JACKSONVILLE, Fla. – Robert Clark was aching and had jellyfish stings by the time he was rescued from the chilly water off Florida's Gulf Coast, where he had clung to his capsized boat for about 14 hours, he recalled Tuesday.
Clark said he was headed out into the Gulf of Mexico to go fishing Saturday night when the wake of a passing fishing vessel swamped his 16-foot boat.
"It was like the whole ocean came in on me. Within a matter of seconds, my boat went down," Clark, 43, said in a telephone interview Tuesday from his hospital bed at Seven Rivers Regional Medical Center in Crystal Springs.
He was listed in good condition and was awaiting release from the hospital.
He was about 16 miles off Yankeetown when four fishermen from Leesburg heard his cries for help and saw his overturned boat at about noon Sunday, said the Coast Guard and the Levy County Sheriff's Office.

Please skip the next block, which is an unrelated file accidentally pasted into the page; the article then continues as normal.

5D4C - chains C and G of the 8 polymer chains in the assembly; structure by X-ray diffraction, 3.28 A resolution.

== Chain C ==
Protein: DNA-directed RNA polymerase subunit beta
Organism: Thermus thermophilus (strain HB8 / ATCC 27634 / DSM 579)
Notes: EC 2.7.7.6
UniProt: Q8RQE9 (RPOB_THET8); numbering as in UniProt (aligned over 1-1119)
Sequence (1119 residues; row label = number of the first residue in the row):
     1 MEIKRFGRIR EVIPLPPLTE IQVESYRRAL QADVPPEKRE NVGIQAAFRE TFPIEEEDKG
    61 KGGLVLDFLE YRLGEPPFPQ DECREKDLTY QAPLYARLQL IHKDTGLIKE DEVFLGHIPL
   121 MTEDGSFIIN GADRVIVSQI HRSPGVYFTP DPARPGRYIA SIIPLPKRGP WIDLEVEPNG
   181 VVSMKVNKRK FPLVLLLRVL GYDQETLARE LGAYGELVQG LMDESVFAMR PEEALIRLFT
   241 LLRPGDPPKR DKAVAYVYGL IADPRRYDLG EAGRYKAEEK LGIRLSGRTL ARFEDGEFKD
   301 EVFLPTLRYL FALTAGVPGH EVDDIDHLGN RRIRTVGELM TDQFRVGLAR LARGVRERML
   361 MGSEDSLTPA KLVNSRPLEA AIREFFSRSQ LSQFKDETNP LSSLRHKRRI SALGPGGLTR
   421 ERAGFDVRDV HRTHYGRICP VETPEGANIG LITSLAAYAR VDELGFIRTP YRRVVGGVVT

Clark, of Homosassa, said he was bruised and sore from holding onto his boat, had burns on his legs caused by exposure to gasoline which leaked out of his outboard engine, and he had several jellyfish stings.
Clark said he visualized the face of his 6-year-old daughter, Lauryn, as the hours dragged by.
"She means the world to me," he said.
The Coast Guard said the water's temperature would have been 59 to 63 degrees that night. Rescuers gave Clark dry clothing and water and soda to drink.
"He was pretty much frozen. His body was, like, quaking. It was a little while before he could say a word," one of his rescuers, James Selsor, 36, told The Gainesville Sun.
Clark said he had been fishing many times in the area and never had any trouble.
"All in all, I was one hell of an experience and I'm glad to be alive," he said.
He plans to fix up his boat and sell it.